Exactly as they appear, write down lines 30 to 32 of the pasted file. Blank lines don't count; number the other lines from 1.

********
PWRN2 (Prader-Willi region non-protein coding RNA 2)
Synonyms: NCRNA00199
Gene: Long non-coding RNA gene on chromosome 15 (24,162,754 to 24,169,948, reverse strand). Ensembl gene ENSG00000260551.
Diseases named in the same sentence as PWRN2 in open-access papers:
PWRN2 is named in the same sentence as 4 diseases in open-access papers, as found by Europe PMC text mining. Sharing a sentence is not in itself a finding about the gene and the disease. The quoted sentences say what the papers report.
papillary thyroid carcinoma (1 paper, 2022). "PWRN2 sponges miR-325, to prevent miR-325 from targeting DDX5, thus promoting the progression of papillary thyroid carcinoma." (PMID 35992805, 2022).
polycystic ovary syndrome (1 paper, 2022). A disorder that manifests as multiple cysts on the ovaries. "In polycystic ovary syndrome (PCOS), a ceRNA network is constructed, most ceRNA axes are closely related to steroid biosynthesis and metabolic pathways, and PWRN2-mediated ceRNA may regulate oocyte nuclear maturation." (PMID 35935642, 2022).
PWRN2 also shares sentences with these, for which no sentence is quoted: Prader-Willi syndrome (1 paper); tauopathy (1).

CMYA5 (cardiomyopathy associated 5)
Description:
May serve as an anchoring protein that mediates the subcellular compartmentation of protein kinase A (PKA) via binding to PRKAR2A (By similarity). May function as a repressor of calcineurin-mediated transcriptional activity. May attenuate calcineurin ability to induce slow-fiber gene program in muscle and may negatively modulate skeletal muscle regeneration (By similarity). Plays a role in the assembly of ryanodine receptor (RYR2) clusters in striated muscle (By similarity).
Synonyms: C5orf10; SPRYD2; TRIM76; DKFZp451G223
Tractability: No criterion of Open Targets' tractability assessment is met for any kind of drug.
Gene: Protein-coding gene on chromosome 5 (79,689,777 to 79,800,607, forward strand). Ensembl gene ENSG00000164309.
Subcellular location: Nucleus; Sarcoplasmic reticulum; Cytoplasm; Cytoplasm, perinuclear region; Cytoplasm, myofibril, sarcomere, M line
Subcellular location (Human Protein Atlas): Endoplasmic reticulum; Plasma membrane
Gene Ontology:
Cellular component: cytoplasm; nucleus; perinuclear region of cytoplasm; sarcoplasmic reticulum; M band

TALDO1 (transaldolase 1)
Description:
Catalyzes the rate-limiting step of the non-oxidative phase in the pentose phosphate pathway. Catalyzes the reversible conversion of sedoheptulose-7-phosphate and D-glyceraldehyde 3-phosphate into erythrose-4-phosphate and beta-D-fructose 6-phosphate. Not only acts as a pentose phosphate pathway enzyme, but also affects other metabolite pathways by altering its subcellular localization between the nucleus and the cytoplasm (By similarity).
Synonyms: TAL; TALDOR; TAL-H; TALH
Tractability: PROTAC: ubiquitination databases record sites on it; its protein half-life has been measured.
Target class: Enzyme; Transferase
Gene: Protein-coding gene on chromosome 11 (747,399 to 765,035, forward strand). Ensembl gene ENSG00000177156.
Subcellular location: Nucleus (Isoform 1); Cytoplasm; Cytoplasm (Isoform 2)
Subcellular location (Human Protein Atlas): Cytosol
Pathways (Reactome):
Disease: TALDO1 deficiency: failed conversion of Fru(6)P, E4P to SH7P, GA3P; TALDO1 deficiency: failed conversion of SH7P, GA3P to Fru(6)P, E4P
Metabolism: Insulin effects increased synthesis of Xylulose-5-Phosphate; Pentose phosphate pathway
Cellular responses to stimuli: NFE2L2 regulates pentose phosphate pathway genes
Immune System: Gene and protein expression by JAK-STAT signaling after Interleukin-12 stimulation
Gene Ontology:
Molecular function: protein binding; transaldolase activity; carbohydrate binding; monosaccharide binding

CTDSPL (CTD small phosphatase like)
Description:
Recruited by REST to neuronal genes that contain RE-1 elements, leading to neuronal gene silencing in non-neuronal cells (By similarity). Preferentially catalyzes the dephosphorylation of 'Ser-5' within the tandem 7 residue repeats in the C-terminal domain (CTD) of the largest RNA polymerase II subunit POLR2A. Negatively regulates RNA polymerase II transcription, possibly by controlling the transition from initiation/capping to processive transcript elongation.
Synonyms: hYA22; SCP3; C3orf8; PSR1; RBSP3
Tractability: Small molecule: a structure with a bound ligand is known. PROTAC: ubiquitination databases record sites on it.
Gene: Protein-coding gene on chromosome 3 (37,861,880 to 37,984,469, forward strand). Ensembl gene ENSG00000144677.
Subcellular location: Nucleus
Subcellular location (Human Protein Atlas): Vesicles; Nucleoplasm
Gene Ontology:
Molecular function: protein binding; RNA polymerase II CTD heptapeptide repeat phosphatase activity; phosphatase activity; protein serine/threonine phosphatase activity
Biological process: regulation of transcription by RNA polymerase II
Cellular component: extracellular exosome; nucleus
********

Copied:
Metabolism: Insulin effects increased synthesis of Xylulose-5-Phosphate; Pentose phosphate pathway
Cellular responses to stimuli: NFE2L2 regulates pentose phosphate pathway genes
Immune System: Gene and protein expression by JAK-STAT signaling after Interleukin-12 stimulation